LARGE SUVs have all but destroyed the family sedan over the past decade. Now small SUVs are threatening to do the same to hatchbacks.
Sales of small SUVs priced below $40,000 are up nearly 30 per cent this year. Sales of small cars — mainly hatchbacks but also sedans — at the same pricepoint are in slow decline.
Sure, small cars are still the biggest single class on the market but it’s highly probable that those sales curves soon enough will accelerate and intersect, with the compact SUV becoming the dominant player.
There are now 29 to choose from, compared with 27 small cars, and most have arrived only in the past five years.
Time and the numbers are on the small SUV’s side but if you’re looking for a quick, agile, sporty drive, you’re in the wrong place. That’s not a criticism — buyers in this class obviously have other priorities — but it is a fact.
I could pick almost any small SUV as an example, including the one we’re testing today, Nissan’s Qashqai.
Just why Nissan chose to name its small SUV after a group of nomadic tribes from Iran is anybody’s guess. The Qashqai use donkeys to get around. Presumably that’s not the connection Nissan was trying to make.
All models run a naturally aspirated 2.0-litre petrol engine, with a humble 106kW of power and 200Nm of torque, put to the road via six-speed manual or continuously variable transmissions.
As the Qashqai has no off-road pretensions, the entire range is front-wheel drive.
Pricing opens at $26,490 for the base ST manual and runs to $37,990 for the bells and whistles Ti CVT; we’re testing the mid-spec ST-L CVT, at $32,990.
In addition to ST’s keyless entry and starting, fast glass on all windows (with opening and closing via the remote as well) and parking sensors, the ST-L adds 18-inch alloys, heated folding side mirrors, roof rails, seven-inch touchscreen, navigation, digital radio and heated, power adjustable front seats with cloth/leather facings.
You’re short-changed on equipment at this price, with no auto headlights, rain-sensing wipers or dual zone aircon. Apple CarPlay/Android Auto smartphone connectivity and stand-alone voice control are also absent, so all infotainment functions must be manually selected and operated.
The quality of fit, finish and materials is excellent and sound from the standard audio is pretty good too.
You’re cocooned in a stylish, sporty, twin cockpit layout, though seated quite high. In the ST-L, the driver’s seat is firm and supportive and the driving position is adjustable for all physiques. Rear legroom is sufficient for most adults and it’s easy to get in and out. No vents are provided.
Nissan claims that bumps are smoothed out by the selective application of braking and engine torque to the relevant wheels, a technology it calls “Intelligent Ride Control.” That’s not the reality.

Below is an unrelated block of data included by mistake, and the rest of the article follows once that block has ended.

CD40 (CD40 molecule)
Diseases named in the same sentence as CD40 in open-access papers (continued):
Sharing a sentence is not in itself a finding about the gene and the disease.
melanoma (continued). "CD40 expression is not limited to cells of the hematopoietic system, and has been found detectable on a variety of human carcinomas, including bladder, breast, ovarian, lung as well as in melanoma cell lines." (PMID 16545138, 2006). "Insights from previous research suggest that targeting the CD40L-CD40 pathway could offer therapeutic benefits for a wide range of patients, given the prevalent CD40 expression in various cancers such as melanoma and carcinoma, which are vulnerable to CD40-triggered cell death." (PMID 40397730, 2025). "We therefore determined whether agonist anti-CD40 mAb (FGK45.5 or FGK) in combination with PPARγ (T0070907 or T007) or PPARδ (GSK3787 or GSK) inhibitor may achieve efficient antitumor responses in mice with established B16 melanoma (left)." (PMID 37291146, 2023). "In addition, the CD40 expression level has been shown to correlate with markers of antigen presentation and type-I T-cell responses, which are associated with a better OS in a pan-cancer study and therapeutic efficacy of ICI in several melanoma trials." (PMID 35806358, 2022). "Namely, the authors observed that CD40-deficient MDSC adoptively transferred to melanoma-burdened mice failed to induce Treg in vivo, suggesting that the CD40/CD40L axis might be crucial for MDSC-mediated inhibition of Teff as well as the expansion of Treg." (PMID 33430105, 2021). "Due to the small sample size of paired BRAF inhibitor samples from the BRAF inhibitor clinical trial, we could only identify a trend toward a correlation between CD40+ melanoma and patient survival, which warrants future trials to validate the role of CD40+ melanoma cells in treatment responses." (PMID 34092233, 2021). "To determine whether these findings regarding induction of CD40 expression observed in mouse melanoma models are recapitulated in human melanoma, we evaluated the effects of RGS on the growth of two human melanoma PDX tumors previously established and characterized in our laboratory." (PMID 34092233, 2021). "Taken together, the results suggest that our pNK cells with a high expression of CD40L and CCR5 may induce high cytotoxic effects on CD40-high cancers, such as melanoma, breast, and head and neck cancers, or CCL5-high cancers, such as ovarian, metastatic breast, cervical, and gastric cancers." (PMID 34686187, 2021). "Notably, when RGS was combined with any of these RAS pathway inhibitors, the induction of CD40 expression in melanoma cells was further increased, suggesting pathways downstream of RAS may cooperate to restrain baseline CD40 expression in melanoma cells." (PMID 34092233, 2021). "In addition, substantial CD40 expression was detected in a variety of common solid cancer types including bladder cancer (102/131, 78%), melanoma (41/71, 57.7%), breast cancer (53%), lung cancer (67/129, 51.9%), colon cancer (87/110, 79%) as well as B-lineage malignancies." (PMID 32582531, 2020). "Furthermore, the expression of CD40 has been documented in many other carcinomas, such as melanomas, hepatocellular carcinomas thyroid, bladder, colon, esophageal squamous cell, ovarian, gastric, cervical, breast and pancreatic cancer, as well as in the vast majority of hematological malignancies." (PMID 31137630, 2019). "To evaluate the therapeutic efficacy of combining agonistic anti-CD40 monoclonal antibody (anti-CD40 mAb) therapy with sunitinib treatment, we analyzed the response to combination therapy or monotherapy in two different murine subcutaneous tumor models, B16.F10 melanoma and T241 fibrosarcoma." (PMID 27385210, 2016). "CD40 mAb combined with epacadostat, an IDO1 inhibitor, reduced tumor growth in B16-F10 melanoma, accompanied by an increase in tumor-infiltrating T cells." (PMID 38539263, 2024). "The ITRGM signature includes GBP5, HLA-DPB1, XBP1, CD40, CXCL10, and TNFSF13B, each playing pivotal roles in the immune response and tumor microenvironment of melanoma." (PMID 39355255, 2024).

The suspension is too stiff, the front end in particular jolts the body on bumps and potholes and the ride in town is often harsh.
Compliance improves with speed but the Qashqai’s suspension tune is too punishing for its people-moving role — pointlessly so, given its limited abilities.
Autonomous emergency braking and lane departure warning are standard. The ST-L adds surround cameras, including 360 degree overhead view and rear object detection. Blind spot monitoring, rear cross traffic alert and lane keeping should also be included at the price but are available only on more expensive variants.
Nissan has been doing CVTs for a long time and it shows in the way the transmission hooks up crisply and efficiently on a light throttle. Responsiveness from rest and low speeds is surprisingly brisk, making Qashqai a good thing in the daily traffic grind.
There’s no auto stop-start, so fuel consumption, though typically 10-11L/100km, can reach 12.5L in traffic.
When you want big grunt and go, well, it ain’t there, though the transmission tries hard to find it by switching to faux conventional auto mode, with stepped shifts. In cruise mode at 100km/h, the Qashqai is quiet and frugal, returning 6-6.5L/100km, on regular unleaded.
It may feel sorts kinds sporty, notably in the suspension’s firmness, but the Qashqai doesn’t inspire confidence at speed. Roadholding on choppy surfaces, especially at the front, feels tenuous at times.
The steering has two adjustable settings: numb and completely dead. Nissan claims “Active Return Control” adds to steering precision, and “Intelligent Trace Control” provides “more confidence and dynamic feel without interfering with the driving experience”. Are we really supposed to take this seriously?
I don’t want to drive a box. Designed primarily for the European market, this is one of the sharpest-looking SUVs around, inside and out.
European style with Japanese brand quality and reliability. I like the big inside, compact outside space efficiency too.
SUBARU XV 2.0i-L PREMIUM FROM $32,140
Similar performance from a 115kW 2.0-litre/CVT, with superior all-wheel drive dynamics, a much more compliant ride and better driver assist safety gear — adaptive cruise and lane keep assist are standard. Small boot though.
VW TIGUAN 110TSi TRENDLINE FROM $34,490
Half a size bigger, with stronger performance from 110kW 1.4-litre turbo/six-speed dual-clutch/front-wheel drive and better ride-handling compromise. It adds AEB with pedestrian detection, smartphone mirroring.
Stylish and spacious but a strangely dysfunctional combination of modest performance, mediocre dynamics and punishing ride, with a standard equipment list that’s skinny at the price.
NISSAN QASHQAI ST-L
PRICE $32,990 (par)
WARRANTY/SERVICING 3 years (short), 12 months/10,000km, $1672 for 3 years (expensive)
ENGINE 2.0-litre 4-cyl, 106kW/200Nm (below average)
SAFETY 5 stars, 6 airbags, AEB, lane departure warning, surround cameras with rear object detection (average)
THIRST 6.9L/100km (average)
SPARE Space-saver (not ideal)
BOOT 430L (big)
More about Qashqai